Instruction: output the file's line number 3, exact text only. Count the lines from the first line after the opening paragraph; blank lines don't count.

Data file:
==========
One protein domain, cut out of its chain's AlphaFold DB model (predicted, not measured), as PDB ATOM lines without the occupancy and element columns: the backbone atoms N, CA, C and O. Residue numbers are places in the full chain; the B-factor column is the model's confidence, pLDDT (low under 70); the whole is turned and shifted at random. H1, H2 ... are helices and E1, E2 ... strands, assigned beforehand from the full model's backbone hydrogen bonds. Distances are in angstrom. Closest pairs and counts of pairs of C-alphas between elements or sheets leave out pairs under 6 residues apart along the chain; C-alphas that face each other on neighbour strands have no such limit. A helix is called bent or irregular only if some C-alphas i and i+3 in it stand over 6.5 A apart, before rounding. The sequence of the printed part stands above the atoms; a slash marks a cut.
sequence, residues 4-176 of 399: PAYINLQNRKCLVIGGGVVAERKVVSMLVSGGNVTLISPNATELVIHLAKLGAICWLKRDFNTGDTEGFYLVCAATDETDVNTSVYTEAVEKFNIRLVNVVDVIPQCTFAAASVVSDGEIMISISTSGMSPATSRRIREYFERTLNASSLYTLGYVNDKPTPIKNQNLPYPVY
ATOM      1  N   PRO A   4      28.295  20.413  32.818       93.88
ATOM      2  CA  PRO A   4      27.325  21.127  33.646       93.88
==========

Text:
ATOM      2  CA  PRO A   4      27.325  21.127  33.646       93.88